Other Operatic Reviews:
“Siebel, Marguerite’s other suitor, was fetchingly sung by mezzo-soprano Janine Hawley.”

- The Philadelphia Inquirer

“As Suzuki, Janine Hawley’s strong mezzo blended well with Watanabe in the charming “Cherry Duet.”  She sang with a consistently pleasing tone and proved an accomplished actress as well.”

- The Advocate (Baton-Rouge, LA)

In Concert performances:

“Glories of a different kind came before intermission, when mezzo-soprano Janine Hawley sang the six songs that make up Berlioz’ Les Nuits d’Eté.  Hawley proved an exceptionally astute interpreter.  She didn’t give too much voice too soon, concentrating her resources on the greatest of the six songs, “Sur les Lagunes”.  “My lovely one is dead, I will weep forever,” declares its opening phrases, eliciting from Hawley dark, potent vocal color.  In this single song, she provided a miniature dissertation of how to rip open one’s heart, filling the void with sounds of desolate, unforgettable beauty.”

-Louisville Courier-Journal

“Janine Hawley, an incredibly awesome mezzo, moved us all with a song that came from the innermost realm of the heart.”

– Ma’Ariv, Jerusalem, Israel for Mahler’s 2nd Symphony

“The Seven Early Songs of Alban Berg brought back mezzo-soprano Janine Hawley, welcome in her appearance here four years ago, and even more welcome now in her new maturity and vocal resplendence.  Her voice has grown considerably and darkened slightly, giving it both greater allure and increased poise.  There is no mention of her having studied with a great lieder singer but she herself has become an extremely fine one.  She carries herself with the simple, elegant authority that one needs to command the recital stage.  The timbre of her instrument is luxuriant, with a slight patina of huskiness to give it heightened interest.  What sets her above all but a handful of other women lieder singers of the day, however, is her phrasing, her insightful articulation of the text, the comprehensiveness with which all the elements in a singer’s arsenal are bound together, and that sense of urgency that shakes one’s senses. . . After intermission Hawley returned to sing the extended lyric poem Il Tramonto by Ottorino Respighi.  Hawley’s performance pierced the soul with a beauty that lies beyond the merely ravishing.  She caressed the text, wresting from it every drop of meaning, while keeping the vocal line airborne and shimmering.”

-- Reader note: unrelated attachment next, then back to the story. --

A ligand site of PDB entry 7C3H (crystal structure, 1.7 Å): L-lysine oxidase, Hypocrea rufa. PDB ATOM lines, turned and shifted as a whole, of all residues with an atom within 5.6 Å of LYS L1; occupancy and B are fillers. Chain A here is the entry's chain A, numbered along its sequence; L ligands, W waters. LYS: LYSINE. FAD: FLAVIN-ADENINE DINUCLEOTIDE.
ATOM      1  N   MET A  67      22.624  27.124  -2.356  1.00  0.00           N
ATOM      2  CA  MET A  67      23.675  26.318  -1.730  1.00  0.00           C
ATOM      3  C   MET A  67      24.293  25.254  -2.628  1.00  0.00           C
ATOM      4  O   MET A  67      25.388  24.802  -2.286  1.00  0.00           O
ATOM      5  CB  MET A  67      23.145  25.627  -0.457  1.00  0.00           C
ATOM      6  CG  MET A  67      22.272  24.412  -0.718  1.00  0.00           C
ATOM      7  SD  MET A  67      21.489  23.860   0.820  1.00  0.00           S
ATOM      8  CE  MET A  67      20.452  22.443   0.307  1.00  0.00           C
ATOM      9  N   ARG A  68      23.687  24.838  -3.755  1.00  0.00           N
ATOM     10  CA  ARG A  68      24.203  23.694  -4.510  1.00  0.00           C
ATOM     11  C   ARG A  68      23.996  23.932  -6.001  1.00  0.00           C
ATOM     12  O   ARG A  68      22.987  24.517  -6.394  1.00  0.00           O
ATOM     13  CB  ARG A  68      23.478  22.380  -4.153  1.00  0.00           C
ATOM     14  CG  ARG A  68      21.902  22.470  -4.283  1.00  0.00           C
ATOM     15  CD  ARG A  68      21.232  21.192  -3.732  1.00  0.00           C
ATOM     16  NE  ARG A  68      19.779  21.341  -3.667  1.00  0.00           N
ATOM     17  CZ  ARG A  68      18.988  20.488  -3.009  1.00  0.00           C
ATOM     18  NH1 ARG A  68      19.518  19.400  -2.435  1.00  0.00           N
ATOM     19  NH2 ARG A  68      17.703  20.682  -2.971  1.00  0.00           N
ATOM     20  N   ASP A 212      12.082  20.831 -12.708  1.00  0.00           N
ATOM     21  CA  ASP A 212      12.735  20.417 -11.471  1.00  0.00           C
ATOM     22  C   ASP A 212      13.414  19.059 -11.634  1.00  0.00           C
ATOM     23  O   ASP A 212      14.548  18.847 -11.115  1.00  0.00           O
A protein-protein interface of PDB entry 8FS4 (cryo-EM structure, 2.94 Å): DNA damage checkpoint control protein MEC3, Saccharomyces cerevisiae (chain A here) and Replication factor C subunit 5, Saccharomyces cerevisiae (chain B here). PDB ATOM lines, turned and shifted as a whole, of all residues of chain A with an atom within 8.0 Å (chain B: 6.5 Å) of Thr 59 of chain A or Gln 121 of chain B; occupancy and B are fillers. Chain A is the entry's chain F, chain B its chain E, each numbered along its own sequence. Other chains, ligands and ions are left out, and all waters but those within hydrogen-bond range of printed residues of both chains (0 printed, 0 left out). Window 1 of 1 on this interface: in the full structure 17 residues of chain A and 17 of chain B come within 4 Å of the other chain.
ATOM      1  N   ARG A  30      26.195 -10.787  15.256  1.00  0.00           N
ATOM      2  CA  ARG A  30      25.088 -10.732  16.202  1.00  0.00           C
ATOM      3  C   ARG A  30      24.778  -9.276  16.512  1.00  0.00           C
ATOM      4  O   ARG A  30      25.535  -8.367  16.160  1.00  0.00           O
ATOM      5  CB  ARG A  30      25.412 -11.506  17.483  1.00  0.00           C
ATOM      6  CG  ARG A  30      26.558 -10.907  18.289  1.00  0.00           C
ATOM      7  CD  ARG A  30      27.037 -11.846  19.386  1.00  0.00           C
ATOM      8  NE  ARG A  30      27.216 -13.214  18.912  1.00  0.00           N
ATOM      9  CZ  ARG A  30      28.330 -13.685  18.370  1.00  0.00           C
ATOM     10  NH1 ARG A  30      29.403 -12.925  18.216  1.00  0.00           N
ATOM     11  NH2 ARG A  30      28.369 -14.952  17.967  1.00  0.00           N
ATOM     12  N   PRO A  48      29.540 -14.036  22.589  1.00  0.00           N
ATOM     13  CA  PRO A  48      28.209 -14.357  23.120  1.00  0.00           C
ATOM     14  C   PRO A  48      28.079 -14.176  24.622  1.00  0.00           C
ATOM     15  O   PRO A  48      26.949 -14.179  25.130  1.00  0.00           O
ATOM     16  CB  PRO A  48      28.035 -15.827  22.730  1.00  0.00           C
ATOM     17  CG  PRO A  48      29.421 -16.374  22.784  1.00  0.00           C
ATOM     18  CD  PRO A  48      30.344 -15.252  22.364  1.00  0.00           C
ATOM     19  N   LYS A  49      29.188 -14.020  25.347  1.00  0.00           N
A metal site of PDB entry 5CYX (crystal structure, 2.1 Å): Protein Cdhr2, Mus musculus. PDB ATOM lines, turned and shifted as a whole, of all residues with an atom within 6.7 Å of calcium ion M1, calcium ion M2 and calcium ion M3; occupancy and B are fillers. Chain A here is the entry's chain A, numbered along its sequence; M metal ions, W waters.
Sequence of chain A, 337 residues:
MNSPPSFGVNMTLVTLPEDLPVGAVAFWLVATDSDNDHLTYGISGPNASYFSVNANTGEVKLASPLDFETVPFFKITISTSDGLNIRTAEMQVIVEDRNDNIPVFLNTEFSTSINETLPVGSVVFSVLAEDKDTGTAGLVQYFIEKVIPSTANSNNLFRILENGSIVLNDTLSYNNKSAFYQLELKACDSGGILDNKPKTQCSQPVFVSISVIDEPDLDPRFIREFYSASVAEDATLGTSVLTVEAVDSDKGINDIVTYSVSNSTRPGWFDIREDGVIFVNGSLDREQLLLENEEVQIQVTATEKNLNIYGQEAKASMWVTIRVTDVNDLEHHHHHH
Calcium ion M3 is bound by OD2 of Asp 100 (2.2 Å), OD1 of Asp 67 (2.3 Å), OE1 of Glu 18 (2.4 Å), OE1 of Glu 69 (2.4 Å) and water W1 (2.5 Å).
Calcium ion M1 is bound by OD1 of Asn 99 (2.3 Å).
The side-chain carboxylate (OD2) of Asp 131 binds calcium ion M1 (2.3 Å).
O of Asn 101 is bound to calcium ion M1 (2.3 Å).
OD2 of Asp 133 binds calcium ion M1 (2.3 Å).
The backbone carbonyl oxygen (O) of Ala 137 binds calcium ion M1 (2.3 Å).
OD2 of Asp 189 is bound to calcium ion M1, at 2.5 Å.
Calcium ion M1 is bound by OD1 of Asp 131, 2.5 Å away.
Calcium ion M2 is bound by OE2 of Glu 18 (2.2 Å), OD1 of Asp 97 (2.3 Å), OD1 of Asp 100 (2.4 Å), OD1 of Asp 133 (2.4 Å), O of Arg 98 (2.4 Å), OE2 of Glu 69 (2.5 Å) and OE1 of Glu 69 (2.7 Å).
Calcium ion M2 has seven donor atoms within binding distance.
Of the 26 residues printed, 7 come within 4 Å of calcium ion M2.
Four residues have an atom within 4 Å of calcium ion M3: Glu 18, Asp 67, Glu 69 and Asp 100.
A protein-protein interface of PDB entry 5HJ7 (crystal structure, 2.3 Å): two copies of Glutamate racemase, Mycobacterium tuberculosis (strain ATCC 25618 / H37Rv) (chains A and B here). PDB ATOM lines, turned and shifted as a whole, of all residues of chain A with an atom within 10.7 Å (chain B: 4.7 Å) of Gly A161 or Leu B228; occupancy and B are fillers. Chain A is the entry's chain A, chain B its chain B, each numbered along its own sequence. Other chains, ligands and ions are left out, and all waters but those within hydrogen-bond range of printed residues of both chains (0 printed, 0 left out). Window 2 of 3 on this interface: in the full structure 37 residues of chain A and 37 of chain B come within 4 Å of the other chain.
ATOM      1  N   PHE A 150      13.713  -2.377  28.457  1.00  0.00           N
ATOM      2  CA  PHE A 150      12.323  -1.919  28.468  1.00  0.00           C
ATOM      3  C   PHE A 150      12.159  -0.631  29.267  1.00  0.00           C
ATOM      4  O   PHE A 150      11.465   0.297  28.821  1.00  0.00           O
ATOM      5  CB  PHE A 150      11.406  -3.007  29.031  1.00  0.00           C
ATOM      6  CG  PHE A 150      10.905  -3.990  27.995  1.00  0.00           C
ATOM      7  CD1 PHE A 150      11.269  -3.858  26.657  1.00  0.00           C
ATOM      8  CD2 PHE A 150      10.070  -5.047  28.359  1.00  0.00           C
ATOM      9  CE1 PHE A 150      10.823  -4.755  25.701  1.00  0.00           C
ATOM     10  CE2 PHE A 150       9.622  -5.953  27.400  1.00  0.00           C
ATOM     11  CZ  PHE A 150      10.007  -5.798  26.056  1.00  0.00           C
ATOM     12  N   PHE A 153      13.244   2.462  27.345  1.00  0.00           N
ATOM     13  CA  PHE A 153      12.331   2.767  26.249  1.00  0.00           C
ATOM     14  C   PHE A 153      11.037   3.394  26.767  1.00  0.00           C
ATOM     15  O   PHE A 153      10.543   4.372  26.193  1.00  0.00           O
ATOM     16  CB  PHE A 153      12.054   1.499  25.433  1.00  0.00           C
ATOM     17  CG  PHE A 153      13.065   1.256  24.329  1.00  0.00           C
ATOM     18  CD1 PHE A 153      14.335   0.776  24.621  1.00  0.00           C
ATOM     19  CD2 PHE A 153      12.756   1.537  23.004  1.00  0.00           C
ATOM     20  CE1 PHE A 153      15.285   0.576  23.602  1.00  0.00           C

- The Door County Advocate, WI

“ Mezzo soprano Janine Hawley performed three of the opera's arias, [La Fedeltá Premiata] interspersed through the program. Her interpretative choices are tasteful and her lighter voice is well suited to the music; Hawley's dusky tone was at its best in her last aria, ``Barbaro Conte.'' Playing a lovesick heroine, Hawley acted the part convincingly, her facial and body expressions subtly in sync with the music, even through the orchestra's introductions and interludes.”

– Hartford Courant

“Hawley, accompanying angel throughout for Gerontius, sang splendidly in the mezzo and contralto registers, lending effective drama to her dialogue. She displayed fine intonation, timbre and understanding of language.”

Kalamazoo Gazette for Elgar’s oratorio Dream of Gerontius

“Hawley’s voice is gorgeous and her style so convincing.  She seemed to weep through “Lacrimosa”, a day of tears illustrated by sweet, somber strings, and delivered promise during the “Lux Aeterna”.

- Cedar Rapids Gazette for Verdi Requiem

“Soloist Janine Hawley sang richly and beautifully in the next two movements, especially in the joyous fifth one . . . “

- Chautauquan Daily for Mahler 3rd Symphony


Additional reviews available upon request.